When I was a little girl, my family was watching Kandukondein Kandukondein, a modern Indian adaptation of Sense and Sensibility, and they instantly began commenting on how similar I was to the Indian version of Marianne Dashwood – the character played expertly by Aishwarya Rai in the movie.
I had the same attitude, I acted like her, I was young and passionate, I wrote and loved books, and I even had my streak of unrealistic expectations with romance, showing even back then.
My mother – to this day, continues to point out how brutally honest I can get with my sharp-tongued words and that my outspoken stubbornness is all Jane Austen’s fault.
I DID NOT LIKE THIS COMPARISON.
I was very little when these comparisons came popping up, and I couldn’t stand it. You see, it was an age when all that I had loved to read was Famous Five and Harry Potter, and I was not yet aware of how cool a privilege it was to be compared to an Austen heroine.
You see, it was an age when all that I loved to read were Famous Five and Harry Potter, and I was not yet aware of how cool a privilege it was to be compared to an Austen heroine.
I wanted to see what all the fuss was about, and I read Sense and Sensibility for the first time when I was around thirteen years old.
At that age, I found Marianne Dashwood to be irritating and impetuous, uncaring and selfish.
I was pretty annoyed and offended when people saw me in these traits of hers. This was not who I was – or at least this was not who I thought who I was. But is this really how I made an impression with people? Was I really impetuous, uncaring, selfish and all these things?
Well, I didn’t want to be.
But then, over the years, after real life had curated and brewed me to a state of acceptable maturity – I found myself reaching over and over again to Sense and Sensibility, and I found myself empathizing with her more. I was now more accepting of her many strongly intimidating traits.I found myself understanding her.
I was now ferociously defending her to other Jane Austen fans who criticize her for being too sensitive and possessing idealistic aspirations when it came to romance – as opposed to her sister’s sense of practicality and good judgment. Elinor always emerges as the superior in the dichotomy of Sense and Sensibility.
I can’t help but strongly disagree with this. The thing about Marianne is that she grows in and out of her traits, she emerges as a spontaneous and overly sensitive romantic idealist, but at the end of the book, she has grown and matured to possess both the traits of sense and sensibility!
This is how I look at it. Here’s a passionate young girl, who consistently exhibits an accurate manifestation of her emotions through impenitent and transparent emotions. Whether it be someone she loves or someone she hates – her words and emotions are never contrived. These declarations, while offensive, validate Marianne’s sense because they are grounded in logical reasoning.
Even when she feels a conversation is headed somewhere she doesn’t feel morally appropriate – like when all the women at the party, in succession, offer their opinions about the comparative heights of Lady Middleton and Fanny Dashwood’s sons – Marianne offends them all by saying she has no opinion to give, as she has never thought about it. This is such an interesting edge to her character. She faithfully abides by her spirit of transparency and says what she is truly thinking—that she feels quite indifferent about the matter.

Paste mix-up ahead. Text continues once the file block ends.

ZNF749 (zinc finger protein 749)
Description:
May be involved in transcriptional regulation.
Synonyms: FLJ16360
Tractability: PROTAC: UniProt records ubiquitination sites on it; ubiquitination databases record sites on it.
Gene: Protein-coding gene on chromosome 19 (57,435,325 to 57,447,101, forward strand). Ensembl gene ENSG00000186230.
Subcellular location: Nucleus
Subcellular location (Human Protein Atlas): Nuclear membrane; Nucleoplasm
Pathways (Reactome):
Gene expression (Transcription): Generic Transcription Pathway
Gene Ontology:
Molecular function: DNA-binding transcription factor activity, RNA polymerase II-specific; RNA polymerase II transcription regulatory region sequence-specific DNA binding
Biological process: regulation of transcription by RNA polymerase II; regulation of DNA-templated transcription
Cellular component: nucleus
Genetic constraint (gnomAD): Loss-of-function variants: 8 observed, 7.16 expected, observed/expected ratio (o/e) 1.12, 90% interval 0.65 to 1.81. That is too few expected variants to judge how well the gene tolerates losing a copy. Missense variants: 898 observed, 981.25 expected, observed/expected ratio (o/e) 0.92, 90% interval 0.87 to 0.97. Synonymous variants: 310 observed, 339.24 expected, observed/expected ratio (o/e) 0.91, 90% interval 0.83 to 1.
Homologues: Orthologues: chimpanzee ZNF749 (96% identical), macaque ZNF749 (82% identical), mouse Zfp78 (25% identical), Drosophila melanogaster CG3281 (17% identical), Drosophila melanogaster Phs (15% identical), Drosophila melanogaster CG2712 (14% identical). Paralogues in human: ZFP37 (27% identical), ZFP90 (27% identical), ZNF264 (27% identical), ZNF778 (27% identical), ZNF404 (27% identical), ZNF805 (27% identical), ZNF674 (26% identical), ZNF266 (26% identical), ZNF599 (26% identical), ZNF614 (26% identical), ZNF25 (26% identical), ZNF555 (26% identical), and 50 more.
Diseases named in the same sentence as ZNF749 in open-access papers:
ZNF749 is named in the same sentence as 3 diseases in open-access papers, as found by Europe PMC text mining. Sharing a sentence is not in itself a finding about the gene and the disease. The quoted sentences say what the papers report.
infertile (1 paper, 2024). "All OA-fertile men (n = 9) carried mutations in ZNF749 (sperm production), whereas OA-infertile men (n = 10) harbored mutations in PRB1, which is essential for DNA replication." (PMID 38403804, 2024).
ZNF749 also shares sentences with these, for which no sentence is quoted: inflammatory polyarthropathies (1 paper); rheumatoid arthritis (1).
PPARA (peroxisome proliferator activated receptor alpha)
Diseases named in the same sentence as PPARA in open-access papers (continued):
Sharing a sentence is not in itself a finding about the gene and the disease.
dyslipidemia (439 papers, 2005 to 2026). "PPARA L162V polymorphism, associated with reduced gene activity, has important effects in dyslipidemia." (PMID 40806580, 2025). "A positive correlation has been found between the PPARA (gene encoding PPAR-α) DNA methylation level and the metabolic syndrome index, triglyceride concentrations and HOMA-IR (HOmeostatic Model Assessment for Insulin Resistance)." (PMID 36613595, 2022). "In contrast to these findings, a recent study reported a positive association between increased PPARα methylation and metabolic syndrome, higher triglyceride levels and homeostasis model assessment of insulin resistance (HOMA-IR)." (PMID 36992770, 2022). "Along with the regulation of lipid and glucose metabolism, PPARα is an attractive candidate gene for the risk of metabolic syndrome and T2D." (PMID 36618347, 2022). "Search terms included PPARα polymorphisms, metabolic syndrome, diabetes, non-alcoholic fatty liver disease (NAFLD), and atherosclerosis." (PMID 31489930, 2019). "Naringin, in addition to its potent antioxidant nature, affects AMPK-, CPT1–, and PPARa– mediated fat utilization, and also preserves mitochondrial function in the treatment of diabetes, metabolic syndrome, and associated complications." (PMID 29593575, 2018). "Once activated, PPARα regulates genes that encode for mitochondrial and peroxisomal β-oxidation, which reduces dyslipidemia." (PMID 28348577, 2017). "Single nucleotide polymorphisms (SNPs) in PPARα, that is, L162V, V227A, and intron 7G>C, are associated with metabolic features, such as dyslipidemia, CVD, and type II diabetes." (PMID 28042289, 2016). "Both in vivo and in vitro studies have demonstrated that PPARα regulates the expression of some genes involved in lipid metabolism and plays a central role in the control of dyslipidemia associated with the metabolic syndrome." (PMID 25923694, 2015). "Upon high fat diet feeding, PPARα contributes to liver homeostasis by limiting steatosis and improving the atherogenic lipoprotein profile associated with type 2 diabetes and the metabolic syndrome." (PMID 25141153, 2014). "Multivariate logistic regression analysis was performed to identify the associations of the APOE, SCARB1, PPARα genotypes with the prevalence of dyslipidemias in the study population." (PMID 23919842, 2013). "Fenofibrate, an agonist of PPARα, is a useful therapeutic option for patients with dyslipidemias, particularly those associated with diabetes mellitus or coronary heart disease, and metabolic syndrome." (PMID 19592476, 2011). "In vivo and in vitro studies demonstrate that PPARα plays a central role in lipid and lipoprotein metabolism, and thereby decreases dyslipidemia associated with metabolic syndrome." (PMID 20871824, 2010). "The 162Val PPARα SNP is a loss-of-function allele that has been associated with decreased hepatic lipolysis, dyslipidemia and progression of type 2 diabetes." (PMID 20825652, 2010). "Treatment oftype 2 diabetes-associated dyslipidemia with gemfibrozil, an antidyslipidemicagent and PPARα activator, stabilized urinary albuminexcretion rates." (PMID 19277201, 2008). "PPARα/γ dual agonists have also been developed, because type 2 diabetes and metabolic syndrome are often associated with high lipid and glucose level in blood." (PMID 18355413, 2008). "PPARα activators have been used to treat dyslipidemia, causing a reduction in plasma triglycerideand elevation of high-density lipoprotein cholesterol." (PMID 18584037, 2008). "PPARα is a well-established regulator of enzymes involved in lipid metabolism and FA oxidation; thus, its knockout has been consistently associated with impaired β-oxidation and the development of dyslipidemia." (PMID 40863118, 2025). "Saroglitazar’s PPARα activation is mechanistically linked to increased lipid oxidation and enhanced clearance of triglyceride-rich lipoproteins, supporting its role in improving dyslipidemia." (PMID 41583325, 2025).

This is where I fall for her, and believe, well – maybe it’s not a bad thing being compared to her. Maybe it isn’t as much a curse being Sense and Sensibility’s Marianne Dashwood.
And then, she falls in love – and my heart breaks.
Marianne meets the dashing John Willoughby, and she falls deeply and sincerely in love with him. Eveything that happens afterwards, has managed to traumatize me for the rest of my life. His heartless ditching of her, and the shocking discovery of his true nature and dissipated character, finally causes her to recognize her misjudgment of him.
His heartless ditching of her, and the shocking discovery of his true nature and dissipated character, finally causes her to recognize her misjudgment of him.
Things get to a downward spiral from there.
IF MARIANNE DASHWOOD IN NORMAL STATE IS IRRITATING, MARIANNE DASHWOOD HEART BROKEN IS A DEPRESSIVE MANIAC!
She acts exactly as she feels, thus making herself and everyone around her miserable when Willoughby leaves her, as opposed to her sister, who keeps the secret of Edward’s prior engagement to another in quiet, thoughtful composure.
She feels everything deeply, and lets every emotion hit her as hard as possible. Be it love, aversion, hatred or indifference – intensity is probably Marianne’s guilty pleasure.
All this churns into a knot in my tummy – because I know from the bottom of my heart that I have the potential in me to be that wreck – I could easily get there just as much as she did.
I have spent the best years of my life growing up, what a wretched curse it is to be born a person like Marianne – to be able to feel and emote very deeply, very intensely and very very spontaneously.
That’s the catch with Jane Austen heroines – they are supposed to exist only in Jane Austen books, because the real world is always waiting to shred them to pieces, and there is hardly any happy endings.
But now – at this point of my life, I find myself asking, ‘So what?’ much too often for my own good.
Marianne’s only pitfall was perhaps that she was too passionate about everything she did and felt.
And I strongly refuse to believe that nobody should be allowed to think or feel that it’s a bad thing to be sensitive and impulsive.
Unless it’s a mad, passionate and extraordinary life, it’s a waste of our time. There are too many people having a mediocre life on this planet.
Mine shouldn’t be one of them.
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